The Season of Santa is nowadays at the point of convergence with the Season of Savants, with media seers vying to predict adland's fortunes in the year to come.

On Monday ZenithOptimedia ceo Steve King foretold that global advertising expenditure in 2006 will reach £427.3 billion ($743.37bn; €630.67bn).

While on the same day three thousand miles distant, Universal McCann media sage Robert J Coen dusted down his crystal ball for the UBS Annual Global Media Conference, divining to his New York audience that next year's world total adspend is set to hit $604bn - an increase of 6% on 2005.

Give or take a hundred billion or so, the two wise men are not that far apart, although Coen is the more cautious: "We're not looking for a boom, but we think things are looking a little bit better in 2006."

Coen and King are also of the same mind as to the main adspend drivers for next year. In key industrialized nations, Coen doesn't "expect outstanding, across-the-board growth". He envisages a growth rate 5% or less next year.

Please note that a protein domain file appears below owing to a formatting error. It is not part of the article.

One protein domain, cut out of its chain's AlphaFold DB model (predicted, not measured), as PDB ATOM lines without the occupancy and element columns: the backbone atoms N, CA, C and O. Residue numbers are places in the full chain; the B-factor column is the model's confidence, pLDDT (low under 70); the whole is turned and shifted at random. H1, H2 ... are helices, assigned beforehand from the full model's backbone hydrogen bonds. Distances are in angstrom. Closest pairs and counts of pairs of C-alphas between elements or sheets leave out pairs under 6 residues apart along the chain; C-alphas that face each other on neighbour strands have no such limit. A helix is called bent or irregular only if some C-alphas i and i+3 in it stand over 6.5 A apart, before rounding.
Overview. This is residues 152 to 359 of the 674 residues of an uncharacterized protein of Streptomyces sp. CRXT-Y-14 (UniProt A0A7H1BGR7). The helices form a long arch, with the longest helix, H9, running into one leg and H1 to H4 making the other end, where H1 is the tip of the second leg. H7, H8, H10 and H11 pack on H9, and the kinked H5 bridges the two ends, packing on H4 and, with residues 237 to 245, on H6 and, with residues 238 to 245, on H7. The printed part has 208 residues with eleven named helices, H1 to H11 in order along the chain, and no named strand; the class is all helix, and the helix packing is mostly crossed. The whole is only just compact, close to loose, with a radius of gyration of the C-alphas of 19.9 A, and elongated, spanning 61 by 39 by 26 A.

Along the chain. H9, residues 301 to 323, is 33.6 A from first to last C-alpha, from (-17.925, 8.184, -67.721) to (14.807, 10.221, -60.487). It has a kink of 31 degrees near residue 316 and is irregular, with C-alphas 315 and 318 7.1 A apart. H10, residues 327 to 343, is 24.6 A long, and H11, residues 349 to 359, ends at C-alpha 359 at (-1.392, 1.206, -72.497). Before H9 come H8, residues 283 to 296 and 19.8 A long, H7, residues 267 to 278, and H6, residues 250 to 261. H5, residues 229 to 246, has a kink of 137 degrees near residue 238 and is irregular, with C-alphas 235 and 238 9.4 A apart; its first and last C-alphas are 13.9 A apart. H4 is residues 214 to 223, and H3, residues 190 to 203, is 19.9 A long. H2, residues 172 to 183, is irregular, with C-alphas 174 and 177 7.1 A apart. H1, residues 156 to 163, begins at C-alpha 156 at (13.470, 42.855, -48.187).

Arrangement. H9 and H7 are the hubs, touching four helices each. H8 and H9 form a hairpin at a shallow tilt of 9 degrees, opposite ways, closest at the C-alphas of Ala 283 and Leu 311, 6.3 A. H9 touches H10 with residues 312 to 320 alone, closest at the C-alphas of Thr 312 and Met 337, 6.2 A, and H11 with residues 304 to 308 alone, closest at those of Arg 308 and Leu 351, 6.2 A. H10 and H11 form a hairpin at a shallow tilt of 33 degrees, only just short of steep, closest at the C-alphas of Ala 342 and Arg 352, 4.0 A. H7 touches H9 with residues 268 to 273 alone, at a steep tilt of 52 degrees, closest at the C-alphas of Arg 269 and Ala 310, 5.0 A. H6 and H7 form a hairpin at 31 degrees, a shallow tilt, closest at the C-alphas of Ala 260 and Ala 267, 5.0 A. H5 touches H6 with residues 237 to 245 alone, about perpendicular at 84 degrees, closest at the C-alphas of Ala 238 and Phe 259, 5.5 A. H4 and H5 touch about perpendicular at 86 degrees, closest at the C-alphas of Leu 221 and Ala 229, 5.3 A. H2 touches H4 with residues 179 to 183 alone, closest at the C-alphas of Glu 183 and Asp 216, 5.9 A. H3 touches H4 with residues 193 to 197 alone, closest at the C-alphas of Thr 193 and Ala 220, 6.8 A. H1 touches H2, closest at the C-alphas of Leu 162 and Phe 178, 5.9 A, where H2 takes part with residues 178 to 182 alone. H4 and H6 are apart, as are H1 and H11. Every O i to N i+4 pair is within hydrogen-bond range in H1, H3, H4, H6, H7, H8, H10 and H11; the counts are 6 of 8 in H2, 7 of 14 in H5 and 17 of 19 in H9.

But there will be improvements in certain emerging economies, among them Argentina (+15%), Brazil (+23%), Mexico (+10%), China (+20%), Slovakia (+25%) and Russia (+32%).

As to this year, it's better forgotten it seems. Coen revised downward his earlier US adspend growth projection for 2005 from 6.4% to 4.6% - in dollar terms a total of $276bn. His reasons for this plunge of 28 percentage points?

"Strong resentment of high media price increases was widespread and ... the pressure for measurable evidence of the return on advertising investments grew," opined the sage. He also pointed to another factor: the growing influence of procurement departments in determining marketing spending.

But Coen divines that the US ad economy will see better times in 2006, with spending rising 5.8% to $292bn. "The difficulties and expenses of complying with Sarbanes-Oxley should moderate. Uncertainties and cautiousness should diminish and more risk taking with built-up corporate demand should increase the demand for advertising time and space."

Data sourced from AdAge (USA); additional content by WARC staff